Wednesday, 25 February 2015

City of London waits for Torotrak

The next three months are likely to prove interesting at transmission specialist Torotrak plc.
Chief executive officer Jeremy Deering is due to step down from his post on 31 May 2015 by which time it may become obvious if his position is being filled.

Last October, Steve Hughes took over as chief operating officer having moved from the position of engineering director at JCB, the on- and off-highway construction and agricultural vehicle maker.

Hughes has enjoyed a stellar rise is job titles since he started at engine and transmission consultancy Ricardo plc in 1999.

After four yeas at Ricardo, Hughes moved to Romax Technology where he remained for only one year before becoming engineering manager at transmission specialist Antonov plc. Those with a good memory will recall that on 27 November 2006 Antonov Plc announced a deal for its TX6 automatic transmission with Zhejiang Automobile Gearbox Co. of China. Chairman of Antonov Plc at the time was Christopher Ross. The TX6 was one claimed to be one of the best and cheapest automatic transmission but there is no evidence it entered volume production to prove out the claims.

Antonov experienced a troubled and disjointed life before finally disappearing. Hughes spent but 17 months at the company before taking his place in a more firmly established and privately-owned company JCB with its emphasis on engine and transmission manufacture as well as the world-renowned founding activity of on- and off-highway vehicle manufacture. Significantly perhaps, JCB uses continuously variable transmissions (CVTs) in its Fastrac vehicles.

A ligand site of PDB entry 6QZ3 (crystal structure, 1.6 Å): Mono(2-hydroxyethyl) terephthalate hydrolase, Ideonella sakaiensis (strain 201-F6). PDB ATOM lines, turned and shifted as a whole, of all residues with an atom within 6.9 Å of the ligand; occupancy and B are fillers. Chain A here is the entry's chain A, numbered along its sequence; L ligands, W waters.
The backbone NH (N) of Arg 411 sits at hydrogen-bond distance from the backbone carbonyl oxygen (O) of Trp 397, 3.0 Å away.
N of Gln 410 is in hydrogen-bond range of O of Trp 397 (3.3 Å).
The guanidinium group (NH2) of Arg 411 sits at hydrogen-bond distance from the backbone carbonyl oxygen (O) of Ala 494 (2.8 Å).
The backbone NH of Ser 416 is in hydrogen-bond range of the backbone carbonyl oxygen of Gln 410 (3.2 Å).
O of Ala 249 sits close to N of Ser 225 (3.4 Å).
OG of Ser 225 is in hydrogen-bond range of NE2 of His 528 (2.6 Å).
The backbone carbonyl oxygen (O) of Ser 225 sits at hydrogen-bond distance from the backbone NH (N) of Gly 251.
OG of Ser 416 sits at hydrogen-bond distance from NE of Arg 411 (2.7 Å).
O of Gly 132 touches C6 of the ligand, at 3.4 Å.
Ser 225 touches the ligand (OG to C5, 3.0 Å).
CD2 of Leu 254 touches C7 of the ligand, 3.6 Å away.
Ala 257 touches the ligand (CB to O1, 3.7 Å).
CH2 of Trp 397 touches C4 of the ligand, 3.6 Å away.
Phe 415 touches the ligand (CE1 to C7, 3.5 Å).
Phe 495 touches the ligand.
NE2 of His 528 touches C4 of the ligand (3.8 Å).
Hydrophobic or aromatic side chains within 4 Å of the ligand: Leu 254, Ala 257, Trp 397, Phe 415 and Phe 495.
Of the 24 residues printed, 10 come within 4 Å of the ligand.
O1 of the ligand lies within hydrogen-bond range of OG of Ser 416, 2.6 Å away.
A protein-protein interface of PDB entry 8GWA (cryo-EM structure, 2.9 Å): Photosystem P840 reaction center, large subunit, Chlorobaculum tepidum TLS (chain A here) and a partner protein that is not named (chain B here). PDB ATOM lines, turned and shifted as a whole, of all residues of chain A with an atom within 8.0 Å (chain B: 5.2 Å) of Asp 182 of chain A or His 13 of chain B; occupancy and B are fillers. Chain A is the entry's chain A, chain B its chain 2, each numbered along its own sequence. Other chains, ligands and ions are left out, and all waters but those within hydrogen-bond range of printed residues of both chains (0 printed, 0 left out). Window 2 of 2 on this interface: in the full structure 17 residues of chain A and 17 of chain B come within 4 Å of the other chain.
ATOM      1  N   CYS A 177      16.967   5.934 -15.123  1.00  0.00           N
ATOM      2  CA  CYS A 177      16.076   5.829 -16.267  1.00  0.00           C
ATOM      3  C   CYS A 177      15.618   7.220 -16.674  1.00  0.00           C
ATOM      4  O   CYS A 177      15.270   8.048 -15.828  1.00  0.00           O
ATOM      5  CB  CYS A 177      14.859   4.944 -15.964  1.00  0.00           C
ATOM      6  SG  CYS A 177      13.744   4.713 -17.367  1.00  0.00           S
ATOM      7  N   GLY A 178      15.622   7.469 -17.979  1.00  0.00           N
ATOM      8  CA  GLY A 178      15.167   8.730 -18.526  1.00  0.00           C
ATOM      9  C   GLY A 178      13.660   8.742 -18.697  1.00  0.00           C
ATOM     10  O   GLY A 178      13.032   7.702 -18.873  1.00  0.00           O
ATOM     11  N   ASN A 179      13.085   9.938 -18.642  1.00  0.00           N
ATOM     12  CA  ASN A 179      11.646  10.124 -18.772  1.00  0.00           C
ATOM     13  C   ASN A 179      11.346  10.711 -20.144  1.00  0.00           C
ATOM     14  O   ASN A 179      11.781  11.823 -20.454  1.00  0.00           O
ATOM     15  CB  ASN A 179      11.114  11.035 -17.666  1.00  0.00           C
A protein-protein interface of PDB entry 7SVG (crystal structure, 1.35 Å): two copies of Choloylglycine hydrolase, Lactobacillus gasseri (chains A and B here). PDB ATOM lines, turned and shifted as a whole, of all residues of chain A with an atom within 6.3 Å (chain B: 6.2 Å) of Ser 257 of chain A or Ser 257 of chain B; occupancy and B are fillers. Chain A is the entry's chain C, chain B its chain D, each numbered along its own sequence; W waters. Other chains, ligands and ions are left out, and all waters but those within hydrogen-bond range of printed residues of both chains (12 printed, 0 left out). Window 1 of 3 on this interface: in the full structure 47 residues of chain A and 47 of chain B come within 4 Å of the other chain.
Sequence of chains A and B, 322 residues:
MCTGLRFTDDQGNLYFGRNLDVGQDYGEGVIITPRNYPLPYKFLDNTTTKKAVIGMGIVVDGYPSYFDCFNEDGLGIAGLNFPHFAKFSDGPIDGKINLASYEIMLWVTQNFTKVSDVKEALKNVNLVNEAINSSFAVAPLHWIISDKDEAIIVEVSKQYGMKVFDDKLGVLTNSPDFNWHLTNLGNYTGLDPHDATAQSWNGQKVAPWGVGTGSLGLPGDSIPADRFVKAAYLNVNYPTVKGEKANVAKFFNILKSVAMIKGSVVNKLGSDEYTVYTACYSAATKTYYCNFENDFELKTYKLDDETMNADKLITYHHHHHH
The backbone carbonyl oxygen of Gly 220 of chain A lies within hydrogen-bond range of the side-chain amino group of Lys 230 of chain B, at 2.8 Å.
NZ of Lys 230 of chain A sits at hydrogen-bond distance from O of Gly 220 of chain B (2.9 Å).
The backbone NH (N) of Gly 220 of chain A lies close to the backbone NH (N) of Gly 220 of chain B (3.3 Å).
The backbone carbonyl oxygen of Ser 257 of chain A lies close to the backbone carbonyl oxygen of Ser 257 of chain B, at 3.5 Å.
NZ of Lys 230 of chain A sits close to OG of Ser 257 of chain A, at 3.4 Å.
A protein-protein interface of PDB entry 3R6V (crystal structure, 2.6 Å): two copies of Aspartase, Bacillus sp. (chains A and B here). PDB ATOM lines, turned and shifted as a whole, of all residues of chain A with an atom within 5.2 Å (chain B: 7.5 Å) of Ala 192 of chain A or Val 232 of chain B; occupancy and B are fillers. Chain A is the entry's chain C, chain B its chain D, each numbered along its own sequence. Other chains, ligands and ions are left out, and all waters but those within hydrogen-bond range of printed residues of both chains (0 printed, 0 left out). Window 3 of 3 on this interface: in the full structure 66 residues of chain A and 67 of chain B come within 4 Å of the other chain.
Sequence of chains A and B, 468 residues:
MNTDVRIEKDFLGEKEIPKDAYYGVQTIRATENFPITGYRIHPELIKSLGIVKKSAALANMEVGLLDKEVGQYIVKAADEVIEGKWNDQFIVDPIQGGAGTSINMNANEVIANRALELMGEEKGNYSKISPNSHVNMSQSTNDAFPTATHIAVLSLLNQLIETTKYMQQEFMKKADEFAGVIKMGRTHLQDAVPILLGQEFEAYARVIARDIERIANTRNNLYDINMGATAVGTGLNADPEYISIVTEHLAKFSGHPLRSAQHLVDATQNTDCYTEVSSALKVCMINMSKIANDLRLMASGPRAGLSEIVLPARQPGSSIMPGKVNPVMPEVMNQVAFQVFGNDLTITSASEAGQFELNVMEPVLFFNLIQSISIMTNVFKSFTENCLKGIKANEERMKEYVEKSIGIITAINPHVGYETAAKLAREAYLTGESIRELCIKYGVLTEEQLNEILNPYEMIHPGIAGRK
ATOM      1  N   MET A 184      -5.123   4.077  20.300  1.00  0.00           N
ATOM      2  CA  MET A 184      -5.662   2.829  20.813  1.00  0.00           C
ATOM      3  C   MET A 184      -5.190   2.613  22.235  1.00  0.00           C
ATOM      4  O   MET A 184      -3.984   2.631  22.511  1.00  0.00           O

Last November, in announcing his forthcoming departure, Deering pointed to the appointment of Nick Barter as chairman, and the fact that he had established and executed “the first phase of the company’s new strategy for growth.”

Shareholders in the City of London are waiting to hear how the “second phase of the company’s new strategy for growth” will be executed and by whom.

At the time, Deering could point to a cash balance of £10.1 million but that will not last for ever, as shareholders wait to hear what, if anything will happen with the regard to the license with Allison Transmission in the US, prospective business with V-Charge and the Flybrid kinetic energy recovery system development and exploitation.

Some may see it as an unusual time for a chief executive (Deering joined in 2006) to leave Torotrak, having seemingly set the company up on a good footing, and ready to start generating both income and dividend.


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